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Erin Kennelly
The Kennelly Group

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Homeownership in the United States

The US housing market has experienced a sporadic series of highs and lows since the onset of the pandemic in early 2020. The pandemic, and ensuing ultra-low mortgage rate environment helped spur home demand across the country. Over the last 18 months, there has been a reversal as mortgage rates rapidly climbed from sub-3% to 7%. The effect has been mixed across different markets, urban vs. suburban/rural, and product types, single-family vs. condominium, but overall home sales have declined. Nevertheless, the homeownership rate in 2022–the most recent year for which data is available–is higher than the 5 years leading up to the pandemic.

Homeowner vs. Renter Share of US Households

The rate of homeownership has steadily grown since 1965, peaking in 2004 during the run up to the financial crisis and subsequent collapse of the housing market in 2007-2009. Homeownership rates declined following the housing crisis, bottoming out in 2016 when the share hit a five-decade low at 63.4%. The graph below details the annual average share of homeowners versus renters between 1965 and 2022. There is a sharp uptick in homeownership in 2020; however, the pandemic disrupted the US Census Bureau’s Current Population Survey and Housing Vacancy Survey data collection operations in 2020 and 2021 such that data for those years are considered unreliable. To account for the disruption. the years called out are 2016 (the low), and 2019 (the year before the pandemic)), and 2022 (the most recent years with available data). Since 2016, the rate of homeownership in the US has grown from 63.4% to 65.8%.

Despite the country’s high homeownership rate, there has never been a more expensive time to buy instead of rent. According to a CBRE study quoted in the Wall Street Journal, “the cost of buying a home versus renting one is at its most extreme since at least 1996. The average monthly new mortgage payment is 52% higher than the average apartment rent.”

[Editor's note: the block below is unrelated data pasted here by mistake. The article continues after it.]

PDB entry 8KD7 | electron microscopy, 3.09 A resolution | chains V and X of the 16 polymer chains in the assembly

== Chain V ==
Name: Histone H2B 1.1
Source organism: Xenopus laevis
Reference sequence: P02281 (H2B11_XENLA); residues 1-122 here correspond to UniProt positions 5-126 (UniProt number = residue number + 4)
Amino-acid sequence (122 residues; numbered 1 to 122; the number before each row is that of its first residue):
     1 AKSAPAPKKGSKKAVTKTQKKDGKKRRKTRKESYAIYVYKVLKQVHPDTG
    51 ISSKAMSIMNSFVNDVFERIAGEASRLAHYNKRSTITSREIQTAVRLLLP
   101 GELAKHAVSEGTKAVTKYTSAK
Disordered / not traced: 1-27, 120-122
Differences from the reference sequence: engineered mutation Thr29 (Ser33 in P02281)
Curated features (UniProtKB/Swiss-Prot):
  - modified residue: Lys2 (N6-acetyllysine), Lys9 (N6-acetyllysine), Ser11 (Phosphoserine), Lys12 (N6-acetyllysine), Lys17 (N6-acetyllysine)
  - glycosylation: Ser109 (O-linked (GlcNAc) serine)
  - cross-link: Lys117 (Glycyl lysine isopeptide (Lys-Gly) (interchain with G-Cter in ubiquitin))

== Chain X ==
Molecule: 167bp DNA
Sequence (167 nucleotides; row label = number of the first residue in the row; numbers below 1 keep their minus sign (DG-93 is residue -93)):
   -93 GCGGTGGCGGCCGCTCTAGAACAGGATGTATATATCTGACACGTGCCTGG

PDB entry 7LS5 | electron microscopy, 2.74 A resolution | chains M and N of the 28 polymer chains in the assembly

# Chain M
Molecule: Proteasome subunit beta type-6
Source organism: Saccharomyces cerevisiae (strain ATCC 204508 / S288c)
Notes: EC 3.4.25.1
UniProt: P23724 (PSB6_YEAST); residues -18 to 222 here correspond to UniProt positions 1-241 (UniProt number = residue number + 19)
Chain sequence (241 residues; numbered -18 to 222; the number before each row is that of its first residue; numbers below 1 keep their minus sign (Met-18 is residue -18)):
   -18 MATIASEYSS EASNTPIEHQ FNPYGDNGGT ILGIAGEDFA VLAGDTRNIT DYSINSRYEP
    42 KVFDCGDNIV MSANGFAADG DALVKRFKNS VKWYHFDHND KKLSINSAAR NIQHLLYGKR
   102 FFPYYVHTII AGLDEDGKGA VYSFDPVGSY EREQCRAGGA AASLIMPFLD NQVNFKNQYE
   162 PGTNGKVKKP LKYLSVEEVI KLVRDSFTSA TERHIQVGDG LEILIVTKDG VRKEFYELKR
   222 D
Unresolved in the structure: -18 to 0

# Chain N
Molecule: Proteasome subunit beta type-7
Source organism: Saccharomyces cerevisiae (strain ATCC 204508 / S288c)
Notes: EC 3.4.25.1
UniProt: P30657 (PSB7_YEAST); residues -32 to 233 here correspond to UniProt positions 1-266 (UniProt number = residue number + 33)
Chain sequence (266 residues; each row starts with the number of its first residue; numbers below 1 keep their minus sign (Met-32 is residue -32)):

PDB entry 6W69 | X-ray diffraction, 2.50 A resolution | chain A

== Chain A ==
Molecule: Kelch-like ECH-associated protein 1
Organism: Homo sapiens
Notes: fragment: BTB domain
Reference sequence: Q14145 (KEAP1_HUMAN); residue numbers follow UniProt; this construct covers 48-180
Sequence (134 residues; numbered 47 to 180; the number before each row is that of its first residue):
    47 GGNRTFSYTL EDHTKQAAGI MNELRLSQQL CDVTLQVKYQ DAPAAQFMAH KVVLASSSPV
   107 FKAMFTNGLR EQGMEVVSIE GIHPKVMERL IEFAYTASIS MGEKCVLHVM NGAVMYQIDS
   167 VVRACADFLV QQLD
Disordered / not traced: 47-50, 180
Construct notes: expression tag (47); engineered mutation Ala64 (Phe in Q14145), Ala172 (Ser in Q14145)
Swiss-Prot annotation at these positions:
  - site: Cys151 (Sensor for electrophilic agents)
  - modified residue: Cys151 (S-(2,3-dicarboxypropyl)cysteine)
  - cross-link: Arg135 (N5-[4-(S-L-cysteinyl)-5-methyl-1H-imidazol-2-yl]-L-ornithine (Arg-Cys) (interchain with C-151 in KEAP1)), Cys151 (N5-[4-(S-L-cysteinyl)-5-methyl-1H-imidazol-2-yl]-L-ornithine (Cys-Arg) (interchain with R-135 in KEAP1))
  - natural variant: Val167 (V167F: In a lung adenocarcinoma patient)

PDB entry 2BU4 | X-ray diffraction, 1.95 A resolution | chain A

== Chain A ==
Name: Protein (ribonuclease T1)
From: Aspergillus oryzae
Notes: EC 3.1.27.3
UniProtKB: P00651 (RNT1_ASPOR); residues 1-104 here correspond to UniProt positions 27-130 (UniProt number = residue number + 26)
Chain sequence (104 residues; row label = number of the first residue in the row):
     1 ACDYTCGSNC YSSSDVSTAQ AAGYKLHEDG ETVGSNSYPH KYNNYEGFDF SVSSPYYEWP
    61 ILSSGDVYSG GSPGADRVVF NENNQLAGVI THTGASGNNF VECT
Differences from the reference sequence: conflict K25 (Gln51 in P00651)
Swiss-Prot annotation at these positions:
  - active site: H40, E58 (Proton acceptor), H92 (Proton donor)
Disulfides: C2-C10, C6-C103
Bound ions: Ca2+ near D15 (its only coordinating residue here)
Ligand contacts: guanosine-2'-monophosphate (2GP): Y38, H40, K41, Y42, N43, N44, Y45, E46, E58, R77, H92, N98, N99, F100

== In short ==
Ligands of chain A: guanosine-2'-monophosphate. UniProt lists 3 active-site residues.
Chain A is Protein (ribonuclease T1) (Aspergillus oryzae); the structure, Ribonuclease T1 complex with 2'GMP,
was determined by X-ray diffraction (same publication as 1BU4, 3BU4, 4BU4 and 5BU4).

The Premium to Buying vs. the Discount to Renting

Historically, the average cost of buying versus renting a home was more or less the same. In the immediate run up to the financial and ensuing housing crisis of 2007-2009, home buying was also significantly more expense than renting; however, the premium was about half of today’s. Following the crisis, low mortgage rates and high inventory made it cheaper to own during the 2010’s. This all shifted again in 2022 when the rapid rise of mortgage rates, from sub 3% to 7%, and constrained supply and buoyed the cost of home buying. A person taking out a $500,000 loan today at 7% would have a monthly payment that is 58% higher than if they had purchased the same house in 2021 at a 3% rate. Rental rates have also increased since 2021, but at a much slower rate (9.3%).

Erin Kennelly
The Kennelly Group

About This Contributor

Erin Kennelly brings more than 17 years of experience in the new development industry, providing guidelines to hundreds of developments in dozens of cities across the Americas. As an industry leader and the Founder of The Kennelly Group, Erin’s knowledge of urban and resort projects around the world has given him a unique perspective to research and planning.

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